So you can imagine, come September 2021, how unmotivated I felt to continue running. It has been difficult to find the will to do anything, much less achieve a goal of running three hundred and sixty-five miles in a year, but I did it! If this feels or sounds self-congratulatory, that's because it is. This year was Traumatic with a capital T, and the fact that I ran a half marathon two weeks after losing my brother-in-law and reached my running goal by the end of the year are two feats I am endlessly proud of.

However, as much pride as I have for accomplishing these goals, I would be remiss to not admit that I need running in my life. Every so often, a close friend asks me how I could enjoy putting my body through the ringer like this, especially when I willingly opt in to half marathons. After hitting my running goal, I reflected on my enjoyment of this sport and it comes down to these two reasons:

  1. I love doing things by myself and this is a sport that doesn't rely on a team
  2. As someone who constantly moves at 150mph, running forces me to mentally slow down and focus on nothing but my own thoughts

I started running in high school, and I think I grew to love it because it provided me with the means to, quite literally, run away from my own emotions. But after eight years, I can confidently say that I love running because of precisely that: it forces me to confront my emotions and thoughts without distraction.

So, during my last run of 2021, I spent some time reflecting on a handful of positives from this very long year:

  • I produced, directed, and edited my first short film
  • I mentored two designers outside of work (Aria was offered a job at a start-up and I secured Chidi a spot for Dialexa EDU)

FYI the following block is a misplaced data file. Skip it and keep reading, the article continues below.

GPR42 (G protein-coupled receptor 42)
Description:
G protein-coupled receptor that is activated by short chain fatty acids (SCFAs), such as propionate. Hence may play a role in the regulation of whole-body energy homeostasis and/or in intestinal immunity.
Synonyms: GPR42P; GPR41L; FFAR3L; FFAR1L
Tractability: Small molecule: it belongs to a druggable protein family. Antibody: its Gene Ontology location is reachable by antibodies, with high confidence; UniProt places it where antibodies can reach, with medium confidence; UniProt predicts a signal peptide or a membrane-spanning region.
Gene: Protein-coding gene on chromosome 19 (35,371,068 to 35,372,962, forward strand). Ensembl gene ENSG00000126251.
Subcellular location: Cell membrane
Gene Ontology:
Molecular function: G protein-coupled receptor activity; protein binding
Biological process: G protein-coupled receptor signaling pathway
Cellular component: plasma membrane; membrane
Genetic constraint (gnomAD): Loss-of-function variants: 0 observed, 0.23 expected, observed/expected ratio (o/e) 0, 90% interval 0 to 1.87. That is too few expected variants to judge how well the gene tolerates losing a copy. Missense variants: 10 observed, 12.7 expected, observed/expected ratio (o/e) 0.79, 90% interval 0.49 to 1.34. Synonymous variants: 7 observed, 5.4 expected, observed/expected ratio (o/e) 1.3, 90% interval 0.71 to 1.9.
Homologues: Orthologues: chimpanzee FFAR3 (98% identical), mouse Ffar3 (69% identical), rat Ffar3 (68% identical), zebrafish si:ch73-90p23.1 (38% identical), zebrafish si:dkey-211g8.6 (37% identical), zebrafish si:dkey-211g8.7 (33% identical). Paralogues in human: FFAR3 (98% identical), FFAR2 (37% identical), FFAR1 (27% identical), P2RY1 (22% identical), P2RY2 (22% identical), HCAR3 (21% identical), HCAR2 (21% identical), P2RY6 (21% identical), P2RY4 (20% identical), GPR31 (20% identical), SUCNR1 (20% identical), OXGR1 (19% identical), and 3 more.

• I started painting and got really good at it, actually!
  • I ran my second half marathon
  • I sustained the growth of 86 plants in our front yard
  • I started going to therapy again
  • I received a promotion at work and went from being an Associate to Senior Associate Product Designer
  • I accomplished my goal of running 365 miles

Running enabled me, someone whose restless body is constantly in motion, to sit still with my thoughts and reflect on this rollercoaster of a year. It pulled me out of my slump after my sister’s cancer diagnosis, after we lost my brother-in-law Alan, after life was expected to continue rolling after these horrific traumas. Running didn't save me, but it did help ground me when everything in my life felt so out of my control.

One of my favorite books in the world is “What I Talk About When I Talk About Running” by Haruki Murakami, and an excerpt that I enjoy and return to time and time again is:

“As I run I tell myself to think of a river. And clouds. But essentially I’m not thinking of a thing. All I do is keep on running in my own cozy, homemade void, my own nostalgic silence. And this is a pretty wonderful thing. No matter what anybody else says.”

Here’s to 400 miles and more introspection in 2022.